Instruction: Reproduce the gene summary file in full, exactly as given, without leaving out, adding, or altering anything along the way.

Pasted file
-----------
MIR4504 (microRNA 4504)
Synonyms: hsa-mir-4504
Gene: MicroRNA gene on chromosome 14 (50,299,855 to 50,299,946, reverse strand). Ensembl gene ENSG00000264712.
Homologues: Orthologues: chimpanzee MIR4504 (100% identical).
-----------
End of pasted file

MIR4504 (microRNA 4504)
Synonyms: hsa-mir-4504
Gene: MicroRNA gene on chromosome 14 (50,299,855 to 50,299,946, reverse strand). Ensembl gene ENSG00000264712.
Homologues: Orthologues: chimpanzee MIR4504 (100% identical).